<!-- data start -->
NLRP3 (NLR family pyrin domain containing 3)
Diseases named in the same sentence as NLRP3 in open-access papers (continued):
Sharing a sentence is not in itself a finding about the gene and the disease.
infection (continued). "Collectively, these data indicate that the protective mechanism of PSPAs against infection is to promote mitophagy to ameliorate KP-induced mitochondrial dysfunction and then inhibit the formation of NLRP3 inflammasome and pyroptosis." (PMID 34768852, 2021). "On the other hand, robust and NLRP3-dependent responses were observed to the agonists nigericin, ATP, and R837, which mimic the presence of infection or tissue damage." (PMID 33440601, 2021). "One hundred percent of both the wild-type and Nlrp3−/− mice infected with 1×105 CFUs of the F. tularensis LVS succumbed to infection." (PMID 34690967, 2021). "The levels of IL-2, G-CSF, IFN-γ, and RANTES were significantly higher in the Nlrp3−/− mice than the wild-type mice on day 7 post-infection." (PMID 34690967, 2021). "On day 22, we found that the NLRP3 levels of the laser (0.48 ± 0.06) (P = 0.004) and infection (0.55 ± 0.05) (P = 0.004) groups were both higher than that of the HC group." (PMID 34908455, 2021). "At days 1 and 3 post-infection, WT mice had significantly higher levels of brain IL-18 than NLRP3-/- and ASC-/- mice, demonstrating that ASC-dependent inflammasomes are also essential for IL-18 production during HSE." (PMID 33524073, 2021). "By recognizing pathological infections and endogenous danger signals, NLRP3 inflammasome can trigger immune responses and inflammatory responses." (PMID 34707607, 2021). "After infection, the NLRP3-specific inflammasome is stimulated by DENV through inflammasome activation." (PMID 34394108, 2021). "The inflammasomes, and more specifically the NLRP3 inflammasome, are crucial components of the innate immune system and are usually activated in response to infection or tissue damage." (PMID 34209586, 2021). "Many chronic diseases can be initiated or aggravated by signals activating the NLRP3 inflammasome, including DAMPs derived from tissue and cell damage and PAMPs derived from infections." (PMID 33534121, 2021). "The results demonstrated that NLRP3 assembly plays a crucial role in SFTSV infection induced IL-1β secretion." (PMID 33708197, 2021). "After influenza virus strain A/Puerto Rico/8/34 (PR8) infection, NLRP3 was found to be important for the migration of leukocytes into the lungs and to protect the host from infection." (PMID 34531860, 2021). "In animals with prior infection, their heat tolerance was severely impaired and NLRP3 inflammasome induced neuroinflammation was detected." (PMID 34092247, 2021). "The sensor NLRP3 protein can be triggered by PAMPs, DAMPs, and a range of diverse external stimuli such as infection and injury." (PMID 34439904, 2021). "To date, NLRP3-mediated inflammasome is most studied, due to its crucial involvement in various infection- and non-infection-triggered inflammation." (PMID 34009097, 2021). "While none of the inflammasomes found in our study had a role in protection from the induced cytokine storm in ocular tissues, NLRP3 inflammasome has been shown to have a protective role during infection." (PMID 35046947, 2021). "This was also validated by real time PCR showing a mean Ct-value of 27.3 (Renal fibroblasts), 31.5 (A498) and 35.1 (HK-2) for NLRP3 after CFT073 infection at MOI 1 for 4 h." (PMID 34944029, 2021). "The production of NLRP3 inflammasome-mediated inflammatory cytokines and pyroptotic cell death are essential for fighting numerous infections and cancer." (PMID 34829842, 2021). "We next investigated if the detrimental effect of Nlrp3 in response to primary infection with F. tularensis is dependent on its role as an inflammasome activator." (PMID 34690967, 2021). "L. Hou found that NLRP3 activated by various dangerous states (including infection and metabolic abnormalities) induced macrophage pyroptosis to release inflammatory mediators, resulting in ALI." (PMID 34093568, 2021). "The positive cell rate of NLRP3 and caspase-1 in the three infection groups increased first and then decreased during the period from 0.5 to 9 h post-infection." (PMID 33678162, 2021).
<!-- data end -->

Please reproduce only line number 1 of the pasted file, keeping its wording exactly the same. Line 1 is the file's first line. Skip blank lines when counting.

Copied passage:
NLRP3 (NLR family pyrin domain containing 3)